Skip to main content

Table 3 Content validity (surgeons would performed damage control in that clinical scenario or the indication predicts use of damage control in practice) of reported indications for use of damage control surgery or damage control interventions in civilian trauma patients

From: Evidence for use of damage control surgery and damage control interventions in civilian trauma patients: a systematic review

Indication (variable included in statistical analyses) Confounding factors adjusted for Outcome Content validity
Surgeon opinions on the content validity of indications for use of TAC/open abdominal management after laparotomy in cross-sectional studies
Prep for a second look [69] NA Percentage of respondents who would leave the abdomen open 6%
Abdominal organ distention [69] 22%
Inability to close the fascia [69] 20%
Physically unable to close the fascia [70] NA Percentage of respondents supporting relevance of indications for leaving the abdomen open after trauma laparotomy 87%
Planned reoperation [70] 80%
Intra-abdominal packing [70] 59%
Magnitude of injury/gestalt [70] 43%
Airway pressure measurements [70] 41%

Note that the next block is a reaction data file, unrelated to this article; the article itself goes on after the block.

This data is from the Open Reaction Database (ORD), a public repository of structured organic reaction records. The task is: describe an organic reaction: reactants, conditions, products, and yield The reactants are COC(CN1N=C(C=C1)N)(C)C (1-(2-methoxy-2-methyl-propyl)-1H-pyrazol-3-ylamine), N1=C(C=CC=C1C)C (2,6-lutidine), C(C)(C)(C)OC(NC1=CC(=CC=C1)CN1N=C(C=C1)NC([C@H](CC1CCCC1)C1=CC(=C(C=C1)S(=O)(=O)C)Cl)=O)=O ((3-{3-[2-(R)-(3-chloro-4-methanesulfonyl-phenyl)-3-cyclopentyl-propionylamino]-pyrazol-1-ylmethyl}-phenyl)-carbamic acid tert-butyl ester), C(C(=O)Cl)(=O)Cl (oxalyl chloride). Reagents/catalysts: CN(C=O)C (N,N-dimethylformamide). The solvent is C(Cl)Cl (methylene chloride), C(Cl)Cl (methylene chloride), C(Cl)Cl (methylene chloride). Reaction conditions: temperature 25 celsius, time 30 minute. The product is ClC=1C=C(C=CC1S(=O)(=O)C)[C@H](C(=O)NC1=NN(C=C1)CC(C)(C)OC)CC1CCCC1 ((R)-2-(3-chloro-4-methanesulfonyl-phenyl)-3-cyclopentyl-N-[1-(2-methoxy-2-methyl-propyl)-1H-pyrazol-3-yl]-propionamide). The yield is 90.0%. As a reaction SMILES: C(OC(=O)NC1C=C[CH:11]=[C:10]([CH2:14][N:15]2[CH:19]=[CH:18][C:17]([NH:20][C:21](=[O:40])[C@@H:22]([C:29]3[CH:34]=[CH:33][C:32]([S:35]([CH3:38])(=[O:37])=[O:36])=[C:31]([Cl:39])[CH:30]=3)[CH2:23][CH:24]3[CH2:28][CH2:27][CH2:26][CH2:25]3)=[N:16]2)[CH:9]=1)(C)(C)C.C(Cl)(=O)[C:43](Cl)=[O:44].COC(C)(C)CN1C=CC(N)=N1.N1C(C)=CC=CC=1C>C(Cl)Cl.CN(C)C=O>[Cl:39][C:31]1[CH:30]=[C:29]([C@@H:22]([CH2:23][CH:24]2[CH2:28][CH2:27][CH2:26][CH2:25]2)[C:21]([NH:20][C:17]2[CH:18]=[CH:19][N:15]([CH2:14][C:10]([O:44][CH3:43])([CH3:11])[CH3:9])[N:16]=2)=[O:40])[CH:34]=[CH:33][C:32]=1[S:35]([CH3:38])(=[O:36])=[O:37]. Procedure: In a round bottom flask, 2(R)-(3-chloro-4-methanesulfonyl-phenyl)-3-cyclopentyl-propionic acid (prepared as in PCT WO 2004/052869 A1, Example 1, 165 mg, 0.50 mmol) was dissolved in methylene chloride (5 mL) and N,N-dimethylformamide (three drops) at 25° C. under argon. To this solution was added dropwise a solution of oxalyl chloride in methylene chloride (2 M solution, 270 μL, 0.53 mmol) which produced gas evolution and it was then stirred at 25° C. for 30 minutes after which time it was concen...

Bladder pressure measurements [70] 39%
Visual edema of the bowel [70] 33%
Young previously healthy male; grade IV spleen injury identified at laparotomy; massive hemoperitoneum (20% blood volume loss); no other intra- or extra-abdominal injuries; 45 min laparotomy; given 4 L crystalloid and 4 U PRBCs; intraoperative temperature 36.2 °C, pH 7.34; INR 1.3; and [71] NA Percentage of respondents who would perform TACa  
 Fascial closure possible without excessive tension 1%
 Fascial closure extremely tight 45%
 Fascial closure physically not possible but skin closure is 51%
 Neither fascial nor skin closure is possible 73%
Same as the above scenario except a splenectomy was performed; intraoperative temperature 34 °C, pH 7.16, and INR 2.0; and [71]  
 Fascial closure possible without excessive tension 9%
 Fascial closure extremely tight 61%
 Fascial closure physically not possible but skin closure is 50%
 Neither fascial nor skin closure is possible 75%